Malaysian woman donates liver to ex-teacher

Marie Christine Robert paying Cheong Siew Hua, her mathematics teacher, and his wife, Pik Yin a visit in Kota Kinabalu.
Marie Christine Robert paying Cheong Siew Hua, her mathematics teacher, and his wife, Pik Yin a visit in Kota Kinabalu. PHOTO: THE STAR/ ASIA NEWS NETWORK

KOTA KINABALU (THE STAR/ASIA NEWS NETWORK) - Marie Christine Robert has never been one to defy her family, especially her parents. But that was precisely what she did to save a life.

Despite her family's objections, Marie flew to Taiwan, where she donated part of her liver to her former teacher.

Her selflessness saved Cheong Siew Hua, her mathematics teacher when she was in Form One at SMK Datuk Peter Mojuntin in 2002. Her act also got her chosen as a winner of this year's Star Golden Hearts Award.

The life-saving saga began when Cheong, 57, repeatedly threw up after the traditional Chinese New Year reunion dinner.

His family rushed him to the Queen Elizabeth Hospital where doctors diagnosed him as suffering from a virus-infected liver.

They were later told that the liver centre in Selayang Hospital was unable to treat him.

The frantic couple went to the Hualien General Hospital in Taiwan where the doctors told Cheong he must have a liver transplant or he would die in three months.

The doctors said the donor must be blood type O and should be a family member.

Cheong's younger sister volunteered but tests determined that she was unsuitable.

His wife Pik Yin then sent out an SOS to her family's WhatsApp group. Among those in it was a distant cousin of Pik Yin, Marie's mother.

"We didn't know we were related and only realised this when I happened to meet Marie's parents when they came to the school to collect her Form Five report card," said Pik Yin.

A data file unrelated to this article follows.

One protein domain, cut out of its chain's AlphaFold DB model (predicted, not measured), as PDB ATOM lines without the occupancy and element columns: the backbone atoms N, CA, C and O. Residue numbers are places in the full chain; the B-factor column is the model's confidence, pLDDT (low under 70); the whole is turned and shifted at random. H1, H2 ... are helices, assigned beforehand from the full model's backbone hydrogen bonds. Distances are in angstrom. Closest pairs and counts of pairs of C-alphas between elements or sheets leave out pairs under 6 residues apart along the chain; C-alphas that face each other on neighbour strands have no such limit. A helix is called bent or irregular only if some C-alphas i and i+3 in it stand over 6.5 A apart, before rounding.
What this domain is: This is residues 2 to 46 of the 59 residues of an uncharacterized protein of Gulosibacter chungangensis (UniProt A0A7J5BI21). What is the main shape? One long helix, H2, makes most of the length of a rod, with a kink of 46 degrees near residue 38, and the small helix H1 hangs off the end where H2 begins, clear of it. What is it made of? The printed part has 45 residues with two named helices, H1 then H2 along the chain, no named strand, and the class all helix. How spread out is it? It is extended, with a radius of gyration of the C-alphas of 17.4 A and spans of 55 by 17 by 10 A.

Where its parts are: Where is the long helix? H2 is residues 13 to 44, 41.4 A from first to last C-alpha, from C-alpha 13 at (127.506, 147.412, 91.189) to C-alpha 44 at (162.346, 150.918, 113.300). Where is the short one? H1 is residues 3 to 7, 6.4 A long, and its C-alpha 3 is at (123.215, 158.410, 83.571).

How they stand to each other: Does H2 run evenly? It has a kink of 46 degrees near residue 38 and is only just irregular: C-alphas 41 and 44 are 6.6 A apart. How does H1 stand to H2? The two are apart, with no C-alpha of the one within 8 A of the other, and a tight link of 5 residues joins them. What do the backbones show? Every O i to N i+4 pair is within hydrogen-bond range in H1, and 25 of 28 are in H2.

A teacher herself, Pik Yin taught Marie Science in Forms One and Two.

After reading Pik Yin's WhatsApp message, Marie, a sales consultant with a property group, was drawn to help her former teacher.

"When I read the message, it was like there was a voice telling me not to think twice and just help," she said.

Her father, a Customs Department officer, and mother, a senior clerk at the Sabah Foundation, as well as her aunts and uncles tried to talk her out of it.

Her husband Chin Chee Ken, a mechanic, also asked her to reconsider but when she remained steadfast, he became supportive.

Amid the voices of concern, Marie too began to have doubts.

"I would be lying if I say I didn't have second thoughts. I thought about my son, my husband and my parents," Marie said. "I thought about everything. In the end, I was in a position to save someone's life. I prayed to God that whatever happens will happen."

Cheong and Marie underwent 12 hours of surgery on April 27 in Taiwan.

After that, Cheong spent four months recuperating in Taiwan, returning to Sabah on July 10. However, just about a week later on July 16, he had to go back to Taiwan for follow-up treatment, staying there until Nov 6.

"I feel healthier," said Cheong, who is on leave as principal of SK Moyog.

"All this is due to Marie's generosity," he added. "She's an angel God sent to help me."